|Large Portuguese Man o' War wash up on Florida Beaches - a scallop shell for scale.|
Portuguese man o' war invades Florida Beaches. Steady east winds have driven them onshore east central Florida since late December and into the New Year. The Atlantic Portuguese man o' war, also known as the Man-of-war, bluebottle, or floating terror, has venomous tentacles and can deliver a painful sting. If they are on the beaches one can assume they are in the water and hundreds of people have been reported stung! I took this photograph on December 31st.
Strong winds may drive them into bays or onto beaches. Often the finding of a single Portuguese man o' war results in the finding of many others in the vicinity. They must be treated with caution, and the discovery of a man o' war washed up on a beach may lead to the closure of the whole beach.
The Atlantic Portuguese man o' war (Physalia physalis), also known as the Man-of-war, bluebottle, or floating terror, is a marine cnidarian of the family Physaliidae. Its venomous tentacles can deliver a painful sting. Despite its outward appearance, the Portuguese man o' war is not a common jellyfish but a siphonophore, which is not actually a single multicellular organism, but a colony of specialized minute individuals called zooids. These zooids are attached to one another and physiologically integrated to the extent that they are incapable of independent survival. The name "man o' war" comes from the man-of-war, an 18th-century armed sailing ship, and the cnidarian's supposed resemblance to the Portuguese version at full sail. In other languages it is simply known as the 'Portuguese war-ship' (Dutch: portugees oorlogsschip, Swedish: portugisisk örlogsman, Norwegian: portugisisk krigsskip, Finnish: portugalinsotalaiva), the 'Portuguese galley' (German: portugiesische Galeere, Hungarian: portugál gálya), the 'Portuguese caravel' (Portuguese: caravela portuguesa, Spanish: carabela portuguesa, Italian: caravella portoghese), or the 'Portuguese little boat' (Russian: португальский кораблик).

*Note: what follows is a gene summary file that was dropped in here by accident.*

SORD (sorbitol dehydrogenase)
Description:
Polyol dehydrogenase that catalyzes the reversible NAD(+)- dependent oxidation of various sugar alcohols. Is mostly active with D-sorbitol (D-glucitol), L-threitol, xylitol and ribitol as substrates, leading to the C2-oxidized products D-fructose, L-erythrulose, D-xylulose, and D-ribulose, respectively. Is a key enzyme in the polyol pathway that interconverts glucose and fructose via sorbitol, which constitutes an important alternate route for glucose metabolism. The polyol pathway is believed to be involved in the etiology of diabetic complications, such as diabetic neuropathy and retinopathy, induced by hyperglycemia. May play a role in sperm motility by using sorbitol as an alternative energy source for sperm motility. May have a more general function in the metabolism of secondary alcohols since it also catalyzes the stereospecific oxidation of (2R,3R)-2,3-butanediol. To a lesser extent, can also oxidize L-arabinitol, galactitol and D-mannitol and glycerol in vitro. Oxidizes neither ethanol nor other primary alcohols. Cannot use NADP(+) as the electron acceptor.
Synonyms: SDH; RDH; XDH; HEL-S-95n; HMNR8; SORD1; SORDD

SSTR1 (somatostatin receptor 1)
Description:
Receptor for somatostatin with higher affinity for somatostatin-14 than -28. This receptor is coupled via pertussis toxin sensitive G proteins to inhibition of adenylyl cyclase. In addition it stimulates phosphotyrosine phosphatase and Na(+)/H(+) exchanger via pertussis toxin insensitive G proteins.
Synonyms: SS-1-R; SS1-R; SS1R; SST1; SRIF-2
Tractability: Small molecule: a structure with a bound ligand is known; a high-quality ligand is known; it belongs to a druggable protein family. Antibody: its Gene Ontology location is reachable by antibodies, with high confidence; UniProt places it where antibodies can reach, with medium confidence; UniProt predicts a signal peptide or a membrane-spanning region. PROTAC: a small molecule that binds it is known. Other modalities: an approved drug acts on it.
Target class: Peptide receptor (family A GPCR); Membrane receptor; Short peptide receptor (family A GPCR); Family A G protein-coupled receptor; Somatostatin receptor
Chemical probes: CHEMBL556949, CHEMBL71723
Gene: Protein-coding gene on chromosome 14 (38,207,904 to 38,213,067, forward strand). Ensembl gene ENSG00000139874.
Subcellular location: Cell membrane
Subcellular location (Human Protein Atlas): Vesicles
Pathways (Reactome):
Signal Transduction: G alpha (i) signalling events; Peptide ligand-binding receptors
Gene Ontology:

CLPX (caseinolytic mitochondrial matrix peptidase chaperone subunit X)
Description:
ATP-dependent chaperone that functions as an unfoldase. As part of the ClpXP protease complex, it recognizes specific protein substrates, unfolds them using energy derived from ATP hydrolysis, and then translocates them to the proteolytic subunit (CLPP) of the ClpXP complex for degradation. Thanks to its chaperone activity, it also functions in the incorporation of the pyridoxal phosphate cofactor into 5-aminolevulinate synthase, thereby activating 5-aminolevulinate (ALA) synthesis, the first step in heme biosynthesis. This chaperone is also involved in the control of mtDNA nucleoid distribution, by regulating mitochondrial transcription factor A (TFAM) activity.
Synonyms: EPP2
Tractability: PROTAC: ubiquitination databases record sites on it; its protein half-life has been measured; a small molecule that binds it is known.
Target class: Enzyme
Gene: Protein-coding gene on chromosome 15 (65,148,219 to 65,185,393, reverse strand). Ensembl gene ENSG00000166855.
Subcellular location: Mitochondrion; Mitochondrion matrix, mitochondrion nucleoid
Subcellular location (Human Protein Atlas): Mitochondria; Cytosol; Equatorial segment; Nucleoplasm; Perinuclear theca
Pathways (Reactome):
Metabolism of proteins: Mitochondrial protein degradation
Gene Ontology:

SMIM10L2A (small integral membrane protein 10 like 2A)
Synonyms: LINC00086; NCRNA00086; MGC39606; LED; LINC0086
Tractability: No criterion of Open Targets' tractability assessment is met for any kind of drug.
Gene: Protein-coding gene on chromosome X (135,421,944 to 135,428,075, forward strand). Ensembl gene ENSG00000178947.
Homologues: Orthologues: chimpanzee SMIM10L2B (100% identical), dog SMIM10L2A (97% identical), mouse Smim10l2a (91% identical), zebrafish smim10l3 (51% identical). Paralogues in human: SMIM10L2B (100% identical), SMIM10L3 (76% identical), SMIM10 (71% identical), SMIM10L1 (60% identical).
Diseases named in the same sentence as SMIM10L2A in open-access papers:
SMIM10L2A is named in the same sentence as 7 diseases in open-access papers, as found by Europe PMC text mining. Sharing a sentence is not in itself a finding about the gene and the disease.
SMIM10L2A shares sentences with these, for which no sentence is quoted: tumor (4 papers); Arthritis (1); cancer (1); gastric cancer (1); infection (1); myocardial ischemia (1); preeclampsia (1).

The Atlantic Portuguese man o' war lives at the surface of the ocean. The gas-filled bladder, or pneumatophore, remains at the surface, while the remainder is submerged. Since the Portuguese man o' war has no means of propulsion, it is moved by a combination of winds, currents, and tides. Although it is most commonly found in the open ocean in tropical and subtropical regions, it has been found as far north as the Bay of Fundy and the Hebrides.